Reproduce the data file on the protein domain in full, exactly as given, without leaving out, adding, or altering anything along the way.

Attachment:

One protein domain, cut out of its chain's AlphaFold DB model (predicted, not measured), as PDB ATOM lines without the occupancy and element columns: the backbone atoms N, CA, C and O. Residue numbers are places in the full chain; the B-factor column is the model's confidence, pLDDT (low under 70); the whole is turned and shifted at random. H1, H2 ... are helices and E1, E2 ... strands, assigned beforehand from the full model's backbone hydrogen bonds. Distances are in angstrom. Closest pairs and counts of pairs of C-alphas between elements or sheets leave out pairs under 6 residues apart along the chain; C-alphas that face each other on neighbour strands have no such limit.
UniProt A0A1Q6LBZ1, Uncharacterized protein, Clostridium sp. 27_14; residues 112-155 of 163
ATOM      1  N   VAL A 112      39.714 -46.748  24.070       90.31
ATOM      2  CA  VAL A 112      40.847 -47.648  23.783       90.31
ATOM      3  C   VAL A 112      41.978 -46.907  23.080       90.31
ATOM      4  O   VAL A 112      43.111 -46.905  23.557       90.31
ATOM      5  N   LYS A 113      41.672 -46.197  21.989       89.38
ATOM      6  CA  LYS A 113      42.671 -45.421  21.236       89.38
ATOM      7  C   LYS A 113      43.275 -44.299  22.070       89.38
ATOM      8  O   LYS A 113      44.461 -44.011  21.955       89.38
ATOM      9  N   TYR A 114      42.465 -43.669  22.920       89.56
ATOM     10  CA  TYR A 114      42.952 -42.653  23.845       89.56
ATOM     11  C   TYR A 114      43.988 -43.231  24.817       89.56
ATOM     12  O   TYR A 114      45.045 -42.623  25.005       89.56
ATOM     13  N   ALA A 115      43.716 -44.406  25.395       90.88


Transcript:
One protein domain, cut out of its chain's AlphaFold DB model (predicted, not measured), as PDB ATOM lines without the occupancy and element columns: the backbone atoms N, CA, C and O. Residue numbers are places in the full chain; the B-factor column is the model's confidence, pLDDT (low under 70); the whole is turned and shifted at random. H1, H2 ... are helices and E1, E2 ... strands, assigned beforehand from the full model's backbone hydrogen bonds. Distances are in angstrom. Closest pairs and counts of pairs of C-alphas between elements or sheets leave out pairs under 6 residues apart along the chain; C-alphas that face each other on neighbour strands have no such limit.
UniProt A0A1Q6LBZ1, Uncharacterized protein, Clostridium sp. 27_14; residues 112-155 of 163
ATOM      1  N   VAL A 112      39.714 -46.748  24.070       90.31
ATOM      2  CA  VAL A 112      40.847 -47.648  23.783       90.31
ATOM      3  C   VAL A 112      41.978 -46.907  23.080       90.31
ATOM      4  O   VAL A 112      43.111 -46.905  23.557       90.31
ATOM      5  N   LYS A 113      41.672 -46.197  21.989       89.38
ATOM      6  CA  LYS A 113      42.671 -45.421  21.236       89.38
ATOM      7  C   LYS A 113      43.275 -44.299  22.070       89.38
ATOM      8  O   LYS A 113      44.461 -44.011  21.955       89.38
ATOM      9  N   TYR A 114      42.465 -43.669  22.920       89.56
ATOM     10  CA  TYR A 114      42.952 -42.653  23.845       89.56
ATOM     11  C   TYR A 114      43.988 -43.231  24.817       89.56
ATOM     12  O   TYR A 114      45.045 -42.623  25.005       89.56
ATOM     13  N   ALA A 115      43.716 -44.406  25.395       90.88